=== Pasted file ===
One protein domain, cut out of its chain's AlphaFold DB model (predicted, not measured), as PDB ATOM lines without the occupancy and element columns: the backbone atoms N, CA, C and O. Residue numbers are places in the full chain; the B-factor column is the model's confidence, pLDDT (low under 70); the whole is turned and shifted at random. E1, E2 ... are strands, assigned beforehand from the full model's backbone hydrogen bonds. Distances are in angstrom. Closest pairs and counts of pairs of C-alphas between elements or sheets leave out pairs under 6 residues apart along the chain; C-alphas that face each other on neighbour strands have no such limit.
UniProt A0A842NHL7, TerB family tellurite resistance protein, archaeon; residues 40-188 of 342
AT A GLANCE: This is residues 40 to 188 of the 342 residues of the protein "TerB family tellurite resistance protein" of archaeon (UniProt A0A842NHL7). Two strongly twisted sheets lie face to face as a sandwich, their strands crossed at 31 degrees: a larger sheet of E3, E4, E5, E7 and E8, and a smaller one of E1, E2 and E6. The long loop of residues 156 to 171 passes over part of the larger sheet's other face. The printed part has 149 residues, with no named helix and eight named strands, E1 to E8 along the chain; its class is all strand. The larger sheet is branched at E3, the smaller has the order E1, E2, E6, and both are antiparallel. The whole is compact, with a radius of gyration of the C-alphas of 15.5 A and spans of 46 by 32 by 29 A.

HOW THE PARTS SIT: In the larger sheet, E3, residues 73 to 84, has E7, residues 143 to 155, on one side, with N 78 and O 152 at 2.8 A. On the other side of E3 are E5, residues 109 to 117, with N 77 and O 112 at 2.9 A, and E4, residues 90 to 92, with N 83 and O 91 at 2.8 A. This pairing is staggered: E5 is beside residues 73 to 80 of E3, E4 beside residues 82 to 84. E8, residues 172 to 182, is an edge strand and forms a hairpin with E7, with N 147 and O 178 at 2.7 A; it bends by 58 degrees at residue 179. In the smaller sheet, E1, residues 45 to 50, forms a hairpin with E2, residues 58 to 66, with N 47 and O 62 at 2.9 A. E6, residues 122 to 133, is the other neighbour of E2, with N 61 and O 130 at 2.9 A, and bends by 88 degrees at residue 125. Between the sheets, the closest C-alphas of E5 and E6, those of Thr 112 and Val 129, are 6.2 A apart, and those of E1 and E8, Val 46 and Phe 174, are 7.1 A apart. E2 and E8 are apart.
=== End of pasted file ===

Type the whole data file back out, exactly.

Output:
One protein domain, cut out of its chain's AlphaFold DB model (predicted, not measured), as PDB ATOM lines without the occupancy and element columns: the backbone atoms N, CA, C and O. Residue numbers are places in the full chain; the B-factor column is the model's confidence, pLDDT (low under 70); the whole is turned and shifted at random. E1, E2 ... are strands, assigned beforehand from the full model's backbone hydrogen bonds. Distances are in angstrom. Closest pairs and counts of pairs of C-alphas between elements or sheets leave out pairs under 6 residues apart along the chain; C-alphas that face each other on neighbour strands have no such limit.
UniProt A0A842NHL7, TerB family tellurite resistance protein, archaeon; residues 40-188 of 342
AT A GLANCE: This is residues 40 to 188 of the 342 residues of the protein "TerB family tellurite resistance protein" of archaeon (UniProt A0A842NHL7). Two strongly twisted sheets lie face to face as a sandwich, their strands crossed at 31 degrees: a larger sheet of E3, E4, E5, E7 and E8, and a smaller one of E1, E2 and E6. The long loop of residues 156 to 171 passes over part of the larger sheet's other face. The printed part has 149 residues, with no named helix and eight named strands, E1 to E8 along the chain; its class is all strand. The larger sheet is branched at E3, the smaller has the order E1, E2, E6, and both are antiparallel. The whole is compact, with a radius of gyration of the C-alphas of 15.5 A and spans of 46 by 32 by 29 A.

HOW THE PARTS SIT: In the larger sheet, E3, residues 73 to 84, has E7, residues 143 to 155, on one side, with N 78 and O 152 at 2.8 A. On the other side of E3 are E5, residues 109 to 117, with N 77 and O 112 at 2.9 A, and E4, residues 90 to 92, with N 83 and O 91 at 2.8 A. This pairing is staggered: E5 is beside residues 73 to 80 of E3, E4 beside residues 82 to 84. E8, residues 172 to 182, is an edge strand and forms a hairpin with E7, with N 147 and O 178 at 2.7 A; it bends by 58 degrees at residue 179. In the smaller sheet, E1, residues 45 to 50, forms a hairpin with E2, residues 58 to 66, with N 47 and O 62 at 2.9 A. E6, residues 122 to 133, is the other neighbour of E2, with N 61 and O 130 at 2.9 A, and bends by 88 degrees at residue 125. Between the sheets, the closest C-alphas of E5 and E6, those of Thr 112 and Val 129, are 6.2 A apart, and those of E1 and E8, Val 46 and Phe 174, are 7.1 A apart. E2 and E8 are apart.